Tuesday, 21 June 2022


Energy policy

Energy policy

Mrs McARTHUR (Western Victoria) (19:25): (1998) My adjournment debate is for the Minister for Energy, Environment and Climate Change and concerns her long-known opposition to the inclusion of coal and gas power stations in the proposed electricity capacity market mechanism. Recent weeks have shown the cost of prematurely forcing generators out of the electricity market before sufficient replacement dispatchable power or storage—or in some cases even transmission infrastructure—has been put in place.

The tripling of brown coal royalties in 2016 did not just cost 750 jobs at Hazelwood, it has had a lasting effect on our energy market. Our state’s hostile attitude to gas production has not just forgone great opportunities, it has cost existing jobs too. I greatly regret the loss of 23 jobs at Stawell’s Advance Bricks & Pavers in my electorate, a family company with a history of more than 80 years. Last week they said their gas costs went from between $6 and $8 a gigajoule to $37 a gigajoule overnight. As the key enabler for the business, it was a mountain far too high to climb. Its doors will close within days. This is a real-life consequence of ideological decisions, and the impact on the families involved and Stawell is absolutely deplorable.

We have become used to this ideological intervention in the energy market, however, and added to failures on transmission infrastructure and hostility to coal and gas is the rejection of nuclear power. As the sad demise of Advance Bricks & Pavers shows, ideology affects energy prices in the everyday market, but it now seems the same stupidity will be extended to the proposed capacity market designed to provide power when the market proper is failing. If there was ever a time for ideology to take a back seat, surely it is when the choice is between maintaining power and the lights going off. And by definition a stand-by market, an insurance policy, is already an additional and usually unnecessary cost. Barring any use of fossil fuels in it will add further to the cost of running this capacity market. Even many experts generally supportive of increasing the share of renewables generation in the market recognise that this emergency reserve is not the place for ideology to trump common sense and value for money.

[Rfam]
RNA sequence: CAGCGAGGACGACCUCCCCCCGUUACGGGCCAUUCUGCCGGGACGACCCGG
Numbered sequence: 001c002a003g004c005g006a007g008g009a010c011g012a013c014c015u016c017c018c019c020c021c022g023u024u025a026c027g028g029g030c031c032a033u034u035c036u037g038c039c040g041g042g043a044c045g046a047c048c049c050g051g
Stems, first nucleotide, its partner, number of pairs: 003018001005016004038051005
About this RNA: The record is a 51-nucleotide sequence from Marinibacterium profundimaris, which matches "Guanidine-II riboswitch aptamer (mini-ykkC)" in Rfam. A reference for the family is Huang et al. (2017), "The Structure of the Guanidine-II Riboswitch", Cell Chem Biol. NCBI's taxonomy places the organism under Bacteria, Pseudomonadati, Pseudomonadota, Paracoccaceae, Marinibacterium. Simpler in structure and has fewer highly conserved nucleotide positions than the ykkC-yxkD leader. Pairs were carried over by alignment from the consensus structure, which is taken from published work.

I am confident that the minister and her department will have conducted a full impact assessment on this policy choice, so the action I seek is the release of this assessment, specifically of the department’s view of the annual net cost of excluding non-renewable generators from the proposed capacity market.